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Nonito Donaire with BIG size advantage over Naoya Inoue

Naoya Inoue Nonito Donaire Donaire vs. Inoue World Boxing Super Series

By Dean Berman: Nonito Donaire will be looking to take advantage of his big size advantage over unbeaten Naoya Inoue this Thursday in the WBSS bantamweight final at the Saitama Super Arena in Saitama, Japan. The two champions stood next to each other on Monday to pose for pictures during their medical exam, and the 5’7 1/2″ Donaire (40-5, 26 KOs) towered over the 5’5″ Inoue (18-0, 16 KOs).


Donaire’s power could be a problem for Naoya

Inoue hasn’t been hit by anyone with the kind of power that Donaire is packing, and this could be a new experience for the KO artist from Japan. Since Donaire returned to the bantamweight division, he’s turned his sagging career around with knockout wins over Stephon Young and Ryan Burnett. Donaire’s power is still formidable to the extreme at bantamweight.

Nonito had been fighting at featherweight up until recently, and his power wasn’t as good at that weight as it is at bantamweight. He was still a HUGE puncher at 126, but required for him to land more shots to knockout his opponents. Before returning to his old weight class at 118, Donaire hadn’t scored a knockout since 2016. It was clear that Donaire needed drop back down to 118 to extend his career a little longer.


“I’m very excited,” said Donaire about his fight on Thursday against Inoue. “I have big respect for him, he looks ready, but that’s what we expect. I’m relaxed right now, but it doesn’t matter what we feel today, it’s what we do inside the ring on Thursday that counts.”

Donaire with the larger frame & superior power

It isn’t just the height that makes Donaire look so much bigger. His frame is considerably bigger, and it’s difficult to ignore how apart these two knockout artists are in size.

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The youth and hand speed is on the 26-year-old Inoue’s side. He’s considerably faster than Donaire, and he possesses pinpoint accuracy that makes him a nightmare to fight. In terms of power, Donaire has got a considerable edge over Inoue. With Donaire’s naturally bigger frame, he punches more like a lightweight than a bantamweight. Inoue hasn’t faced anyone with the kind of power that Donaire has going for him.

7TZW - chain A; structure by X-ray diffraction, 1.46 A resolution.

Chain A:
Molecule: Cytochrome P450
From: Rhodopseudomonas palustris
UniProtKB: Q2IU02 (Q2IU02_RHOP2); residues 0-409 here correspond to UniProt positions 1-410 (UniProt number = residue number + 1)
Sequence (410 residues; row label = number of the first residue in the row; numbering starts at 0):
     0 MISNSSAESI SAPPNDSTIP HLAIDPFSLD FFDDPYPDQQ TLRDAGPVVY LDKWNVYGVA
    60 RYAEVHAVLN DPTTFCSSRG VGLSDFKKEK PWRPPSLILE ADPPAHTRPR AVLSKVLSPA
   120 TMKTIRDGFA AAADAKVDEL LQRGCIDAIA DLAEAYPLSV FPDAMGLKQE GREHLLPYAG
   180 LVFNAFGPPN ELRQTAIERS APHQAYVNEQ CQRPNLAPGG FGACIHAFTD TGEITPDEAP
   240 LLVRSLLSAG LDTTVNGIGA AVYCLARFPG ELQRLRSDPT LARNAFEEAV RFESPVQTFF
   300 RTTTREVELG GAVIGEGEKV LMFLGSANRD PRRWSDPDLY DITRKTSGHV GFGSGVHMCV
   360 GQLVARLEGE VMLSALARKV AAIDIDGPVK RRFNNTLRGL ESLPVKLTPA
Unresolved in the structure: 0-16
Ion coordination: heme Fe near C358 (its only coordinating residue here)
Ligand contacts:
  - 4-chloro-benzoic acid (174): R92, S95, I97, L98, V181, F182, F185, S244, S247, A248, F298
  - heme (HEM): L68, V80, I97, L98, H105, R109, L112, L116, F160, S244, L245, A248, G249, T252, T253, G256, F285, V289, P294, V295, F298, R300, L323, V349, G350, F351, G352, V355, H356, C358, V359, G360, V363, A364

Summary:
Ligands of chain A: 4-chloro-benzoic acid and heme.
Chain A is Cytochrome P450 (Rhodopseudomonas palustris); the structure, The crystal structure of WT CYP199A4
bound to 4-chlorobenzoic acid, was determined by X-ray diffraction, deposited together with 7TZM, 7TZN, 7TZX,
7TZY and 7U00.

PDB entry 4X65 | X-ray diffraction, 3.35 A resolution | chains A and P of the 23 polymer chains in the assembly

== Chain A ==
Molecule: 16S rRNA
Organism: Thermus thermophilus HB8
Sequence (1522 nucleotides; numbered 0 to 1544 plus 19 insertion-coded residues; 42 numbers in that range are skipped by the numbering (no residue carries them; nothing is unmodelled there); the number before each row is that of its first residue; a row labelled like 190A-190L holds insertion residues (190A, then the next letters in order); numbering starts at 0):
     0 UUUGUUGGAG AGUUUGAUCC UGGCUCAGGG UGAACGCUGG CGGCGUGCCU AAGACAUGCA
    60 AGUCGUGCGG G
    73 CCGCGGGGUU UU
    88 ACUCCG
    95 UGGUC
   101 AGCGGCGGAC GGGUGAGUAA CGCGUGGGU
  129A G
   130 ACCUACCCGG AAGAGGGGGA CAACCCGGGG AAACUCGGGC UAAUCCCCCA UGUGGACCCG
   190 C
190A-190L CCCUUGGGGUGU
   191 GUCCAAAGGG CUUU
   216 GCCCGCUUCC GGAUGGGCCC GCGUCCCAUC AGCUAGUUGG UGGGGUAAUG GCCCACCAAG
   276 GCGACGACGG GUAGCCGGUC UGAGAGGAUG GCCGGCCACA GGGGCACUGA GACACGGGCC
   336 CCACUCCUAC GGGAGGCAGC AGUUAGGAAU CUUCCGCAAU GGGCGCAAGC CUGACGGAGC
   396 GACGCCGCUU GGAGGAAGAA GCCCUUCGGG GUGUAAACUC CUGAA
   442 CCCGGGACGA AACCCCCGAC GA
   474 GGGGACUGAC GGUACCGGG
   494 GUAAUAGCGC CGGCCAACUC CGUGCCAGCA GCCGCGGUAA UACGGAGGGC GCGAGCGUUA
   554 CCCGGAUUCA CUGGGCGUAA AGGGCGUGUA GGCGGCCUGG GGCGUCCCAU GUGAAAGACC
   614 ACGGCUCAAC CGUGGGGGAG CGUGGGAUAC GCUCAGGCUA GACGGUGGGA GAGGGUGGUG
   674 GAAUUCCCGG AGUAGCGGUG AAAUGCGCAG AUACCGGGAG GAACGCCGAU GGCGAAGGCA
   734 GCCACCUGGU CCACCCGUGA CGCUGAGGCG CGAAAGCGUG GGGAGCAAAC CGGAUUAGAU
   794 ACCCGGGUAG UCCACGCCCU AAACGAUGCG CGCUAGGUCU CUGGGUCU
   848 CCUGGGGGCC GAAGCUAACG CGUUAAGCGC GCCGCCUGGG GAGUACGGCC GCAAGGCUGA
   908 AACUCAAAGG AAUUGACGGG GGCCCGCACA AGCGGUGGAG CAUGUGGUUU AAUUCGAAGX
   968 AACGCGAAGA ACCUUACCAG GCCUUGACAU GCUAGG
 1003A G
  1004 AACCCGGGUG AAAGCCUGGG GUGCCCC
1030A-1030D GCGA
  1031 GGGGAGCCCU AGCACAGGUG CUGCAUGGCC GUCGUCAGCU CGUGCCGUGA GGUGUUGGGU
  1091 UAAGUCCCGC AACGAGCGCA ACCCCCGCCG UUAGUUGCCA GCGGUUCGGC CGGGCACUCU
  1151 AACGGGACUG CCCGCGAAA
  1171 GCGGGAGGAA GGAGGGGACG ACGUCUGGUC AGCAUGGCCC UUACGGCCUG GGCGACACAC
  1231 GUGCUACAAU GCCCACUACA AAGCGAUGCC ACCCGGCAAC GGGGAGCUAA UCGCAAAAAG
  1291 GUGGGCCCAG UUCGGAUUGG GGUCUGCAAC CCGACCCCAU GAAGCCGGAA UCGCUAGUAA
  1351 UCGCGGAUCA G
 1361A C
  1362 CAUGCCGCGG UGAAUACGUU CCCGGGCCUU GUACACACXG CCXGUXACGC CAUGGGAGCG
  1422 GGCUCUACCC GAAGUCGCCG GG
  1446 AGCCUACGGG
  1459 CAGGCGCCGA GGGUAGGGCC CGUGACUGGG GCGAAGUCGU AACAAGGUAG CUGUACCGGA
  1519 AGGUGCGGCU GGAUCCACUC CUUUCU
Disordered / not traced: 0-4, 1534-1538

What Donaire has lost with age, besides hand speed, is his reflexes and accuracy. He’s not able to pull the trigger at the right time to score fast knockouts like he did 12 years ago. Donaire’s 5th round knockout victory over Vic Darchinyan was a perfect example of how great his timing was

Inoue, 26, says he’s trained to deal with Donaire’s size. He’s been working with sparring partners the same size as Nonito, and he plans on being ready on Thursday. With Inoue’s body punching ability, height doesn’t matter as much to him as it does to other fighters. He’s capable of chopping down the tallest fighters without being troubled by their height and reach advantages over him. Last year, Inoue knocked out World Boxing Association bantamweight champion Jamie McDonnell in the 1st round in May 2018.

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Inoue hasn’t gone the distance since 2016

The last fighter to go the full 12 round distance against Inoue was David Carmona in 2016. In that fight, Inoue looked VERY flustered and uncomfortable at getting hit back so often by Carmona. What that fight showed is Inoue doesn’t like getting hit back, and looks unsure of himself when he’s not able to knockout his opponents right away. That’s the problem with knockout artists. They get used to their opponents crumbing right away.

When they meet up with someone that is able to hang in there with them, they struggle, and sometimes lose. It doesn’t require a fighter with major power to give them difficulties. It often is someone with moderate power but with a great chin that is able to stick with it and expose the KO artists. Inoue cannot afford to allow Donaire to make it into the second half of their  fight on Thursday, because he’s got too much power to be playing around with.

Donaire vs. Inoue is 50-50 fight

The 36-year-old Donaire isn’t the fighter he once was in his prime in 2012. He’s slowed down in the seven years, and suffered four losses. His defeats have come against good fighters in Carl Frampton, Jessie Magadelno, Nicholas Walters and Guillermo Rigondeaux.  Donaire’s power is still the best, and Inoue will need to make sure he doesn’t get hit more than a handful of times in this fight.

READ:  Naoya Inoue's plans for 2020 may need to be scaled back

Inoue is a good fighter, but he doesn’t react well at all when he gets hit back. The fighters that have been able hit Inoue have shown that he doesn’t react well. It’s easy to read Inoue when he gets hit in what he’s thinking. He looks worried when things aren’t going his way.

“Like we saw with Canelo vs Kovalev, height doesn’t matter, size doesn’t matter,” said Donaire. “Ultimately it’s about the game plan, and I believe I have the game plan to beat Inoue. And my experience will carry me through.”

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